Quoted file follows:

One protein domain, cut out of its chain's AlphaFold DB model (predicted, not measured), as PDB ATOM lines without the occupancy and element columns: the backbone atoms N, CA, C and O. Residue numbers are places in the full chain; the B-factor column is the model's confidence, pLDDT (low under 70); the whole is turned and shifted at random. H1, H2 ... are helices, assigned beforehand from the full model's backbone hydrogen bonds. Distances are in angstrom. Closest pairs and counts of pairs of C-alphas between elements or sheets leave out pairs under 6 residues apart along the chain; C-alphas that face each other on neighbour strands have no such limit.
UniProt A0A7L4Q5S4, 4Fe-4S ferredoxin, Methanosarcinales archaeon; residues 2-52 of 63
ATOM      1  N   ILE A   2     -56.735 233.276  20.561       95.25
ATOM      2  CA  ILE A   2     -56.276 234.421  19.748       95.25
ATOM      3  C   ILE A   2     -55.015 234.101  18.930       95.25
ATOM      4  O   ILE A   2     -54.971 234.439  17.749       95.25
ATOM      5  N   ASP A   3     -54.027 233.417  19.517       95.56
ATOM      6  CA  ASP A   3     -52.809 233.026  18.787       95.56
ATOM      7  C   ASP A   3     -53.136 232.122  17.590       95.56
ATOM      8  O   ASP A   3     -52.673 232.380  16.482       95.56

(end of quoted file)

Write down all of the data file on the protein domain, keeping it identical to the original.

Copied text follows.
One protein domain, cut out of its chain's AlphaFold DB model (predicted, not measured), as PDB ATOM lines without the occupancy and element columns: the backbone atoms N, CA, C and O. Residue numbers are places in the full chain; the B-factor column is the model's confidence, pLDDT (low under 70); the whole is turned and shifted at random. H1, H2 ... are helices, assigned beforehand from the full model's backbone hydrogen bonds. Distances are in angstrom. Closest pairs and counts of pairs of C-alphas between elements or sheets leave out pairs under 6 residues apart along the chain; C-alphas that face each other on neighbour strands have no such limit.
UniProt A0A7L4Q5S4, 4Fe-4S ferredoxin, Methanosarcinales archaeon; residues 2-52 of 63
ATOM      1  N   ILE A   2     -56.735 233.276  20.561       95.25
ATOM      2  CA  ILE A   2     -56.276 234.421  19.748       95.25
ATOM      3  C   ILE A   2     -55.015 234.101  18.930       95.25
ATOM      4  O   ILE A   2     -54.971 234.439  17.749       95.25
ATOM      5  N   ASP A   3     -54.027 233.417  19.517       95.56
ATOM      6  CA  ASP A   3     -52.809 233.026  18.787       95.56
ATOM      7  C   ASP A   3     -53.136 232.122  17.590       95.56
ATOM      8  O   ASP A   3     -52.673 232.380  16.482       95.56